Habermas begins his discussion of the logic of legitimation problems by making a strong claim regarding motives and truth claims, relying on Piaget's understanding of the stages of moral consciousness as being, at the highest level of moral consciousness, in accord with universal morality. Consistent with both Piaget's and Kohlberg's understanding of psychological development, Habermas's claim is that the Piaget's universal morality is both empirically and systematically superior to other psychoanalytic reconstructions of motives and their relation to truth. In thinking about the logic of legitimation problems, he suggests, "In the present context, only this systematic aspect of the claimed truth relation of factually valid norms and values is of interest." (LC, 95) But in order to understand how this developmental understanding plays itself out in the context of system, Habermas is confronted with the problem of authority, that is, the basic question of why people obey. This leads him immediately to Max Weber's concept of legitimate authority, and it is there that a shadow falls across Habermas's discussion.

What is this shadow? I here need to quote at some length:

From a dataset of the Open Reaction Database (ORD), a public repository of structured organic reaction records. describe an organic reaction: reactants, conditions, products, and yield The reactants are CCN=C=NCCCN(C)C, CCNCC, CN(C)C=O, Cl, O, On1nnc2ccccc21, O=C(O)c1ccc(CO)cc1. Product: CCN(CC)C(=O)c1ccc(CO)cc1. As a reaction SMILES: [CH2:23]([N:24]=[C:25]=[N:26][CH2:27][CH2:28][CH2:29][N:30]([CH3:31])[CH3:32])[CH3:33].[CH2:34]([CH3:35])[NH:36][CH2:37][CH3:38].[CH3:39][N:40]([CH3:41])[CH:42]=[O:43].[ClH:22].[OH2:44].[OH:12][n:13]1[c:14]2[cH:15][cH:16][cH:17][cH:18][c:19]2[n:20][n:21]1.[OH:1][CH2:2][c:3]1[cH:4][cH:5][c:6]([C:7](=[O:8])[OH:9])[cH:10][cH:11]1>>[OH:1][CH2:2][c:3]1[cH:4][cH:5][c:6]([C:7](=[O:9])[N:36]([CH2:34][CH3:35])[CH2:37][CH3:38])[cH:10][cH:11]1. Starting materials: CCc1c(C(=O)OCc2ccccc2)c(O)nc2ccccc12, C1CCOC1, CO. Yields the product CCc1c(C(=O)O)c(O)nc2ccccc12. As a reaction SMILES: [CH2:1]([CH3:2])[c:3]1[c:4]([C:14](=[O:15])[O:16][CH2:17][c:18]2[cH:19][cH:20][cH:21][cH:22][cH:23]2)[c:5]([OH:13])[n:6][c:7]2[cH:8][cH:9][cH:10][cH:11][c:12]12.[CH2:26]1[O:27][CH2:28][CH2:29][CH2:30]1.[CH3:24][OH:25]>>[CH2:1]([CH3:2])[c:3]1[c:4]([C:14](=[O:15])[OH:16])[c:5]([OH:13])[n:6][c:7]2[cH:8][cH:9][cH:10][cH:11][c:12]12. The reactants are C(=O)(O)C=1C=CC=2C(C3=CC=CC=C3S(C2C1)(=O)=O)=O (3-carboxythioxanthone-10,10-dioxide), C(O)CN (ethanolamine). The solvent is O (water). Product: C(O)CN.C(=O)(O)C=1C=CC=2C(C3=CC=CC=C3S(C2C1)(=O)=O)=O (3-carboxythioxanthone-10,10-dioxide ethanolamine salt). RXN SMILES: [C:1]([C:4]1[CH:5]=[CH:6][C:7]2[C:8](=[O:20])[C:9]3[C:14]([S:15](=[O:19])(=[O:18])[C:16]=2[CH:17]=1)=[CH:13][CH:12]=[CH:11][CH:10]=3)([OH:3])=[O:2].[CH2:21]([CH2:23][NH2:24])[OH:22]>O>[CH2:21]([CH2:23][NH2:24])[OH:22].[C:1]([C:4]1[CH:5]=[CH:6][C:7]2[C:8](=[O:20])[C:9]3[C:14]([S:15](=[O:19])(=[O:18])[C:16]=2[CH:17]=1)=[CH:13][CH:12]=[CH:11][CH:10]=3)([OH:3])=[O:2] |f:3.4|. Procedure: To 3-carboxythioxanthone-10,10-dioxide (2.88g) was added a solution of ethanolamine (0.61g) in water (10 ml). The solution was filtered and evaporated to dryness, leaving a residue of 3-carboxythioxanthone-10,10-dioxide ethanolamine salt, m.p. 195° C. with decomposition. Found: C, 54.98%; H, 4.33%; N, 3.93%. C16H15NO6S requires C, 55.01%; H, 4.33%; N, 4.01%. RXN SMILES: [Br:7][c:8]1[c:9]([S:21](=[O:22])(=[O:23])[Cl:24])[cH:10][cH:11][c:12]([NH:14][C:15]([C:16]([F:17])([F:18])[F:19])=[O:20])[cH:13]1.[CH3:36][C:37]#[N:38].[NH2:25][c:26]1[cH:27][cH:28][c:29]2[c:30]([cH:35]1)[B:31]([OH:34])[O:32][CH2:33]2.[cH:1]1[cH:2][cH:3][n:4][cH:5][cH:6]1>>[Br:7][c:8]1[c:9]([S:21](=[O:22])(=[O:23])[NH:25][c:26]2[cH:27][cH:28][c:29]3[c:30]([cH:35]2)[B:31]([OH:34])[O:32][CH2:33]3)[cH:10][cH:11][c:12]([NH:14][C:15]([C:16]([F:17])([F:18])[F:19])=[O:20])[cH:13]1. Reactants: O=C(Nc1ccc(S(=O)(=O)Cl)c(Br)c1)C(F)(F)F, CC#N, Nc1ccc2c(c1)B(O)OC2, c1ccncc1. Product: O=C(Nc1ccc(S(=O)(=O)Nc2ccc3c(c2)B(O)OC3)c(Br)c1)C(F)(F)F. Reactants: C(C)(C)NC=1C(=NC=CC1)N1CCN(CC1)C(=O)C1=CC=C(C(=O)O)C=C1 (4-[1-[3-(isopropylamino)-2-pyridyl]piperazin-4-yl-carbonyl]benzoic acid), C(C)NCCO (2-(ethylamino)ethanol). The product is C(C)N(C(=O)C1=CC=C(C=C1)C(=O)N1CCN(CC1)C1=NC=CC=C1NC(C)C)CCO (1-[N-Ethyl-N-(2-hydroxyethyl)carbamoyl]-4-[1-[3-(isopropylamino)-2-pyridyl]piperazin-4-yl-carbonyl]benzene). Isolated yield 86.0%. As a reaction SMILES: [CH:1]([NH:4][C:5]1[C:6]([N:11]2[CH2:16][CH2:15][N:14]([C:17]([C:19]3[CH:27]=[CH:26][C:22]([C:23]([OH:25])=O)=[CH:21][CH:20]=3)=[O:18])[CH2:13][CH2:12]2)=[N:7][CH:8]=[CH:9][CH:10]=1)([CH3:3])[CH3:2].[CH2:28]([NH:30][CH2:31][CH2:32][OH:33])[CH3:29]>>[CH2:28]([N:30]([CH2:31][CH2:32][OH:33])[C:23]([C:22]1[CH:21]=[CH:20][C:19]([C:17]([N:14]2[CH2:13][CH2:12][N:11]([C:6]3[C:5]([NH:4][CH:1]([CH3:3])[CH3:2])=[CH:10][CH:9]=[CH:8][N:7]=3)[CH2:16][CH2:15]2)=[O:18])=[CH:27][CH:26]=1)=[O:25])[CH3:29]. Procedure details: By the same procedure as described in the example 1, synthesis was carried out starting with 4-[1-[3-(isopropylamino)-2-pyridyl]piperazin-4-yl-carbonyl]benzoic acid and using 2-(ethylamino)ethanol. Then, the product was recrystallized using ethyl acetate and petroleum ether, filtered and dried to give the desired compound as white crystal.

Because the reproduction of class societies is based on the privileged appropriation of socially produced wealth, all such societies must resolve the problem of distributing the surplus social product inequitably and yet legitimately. They do so by means of structural force, that is, by fixing in a system of observed norms the asymmetrical distribution of legitimate chances to satisfy needs. The factual recognition of such norms does not, of course, rest solely on belief in their legitimacy by those affected. It is also based on fear of, and submission to, indirectly threatened sanctions, as well as on simple compliance engendered by the individual's perception of his own powerlessness and the lack of alternatives open to him (that is, by his own fettered imagination). As soon, however, as belief in the legitimacy of an existing order vanishes, the latent force embedded in the system of institutions is released – either as manifest force from above (which is only a temporary possibility) or in the form of expansion of the scope for participation (in which case the key to the distribution of chances to legitimately satisfy needs, that is, the degree of repression, also changes).

(LC, 96)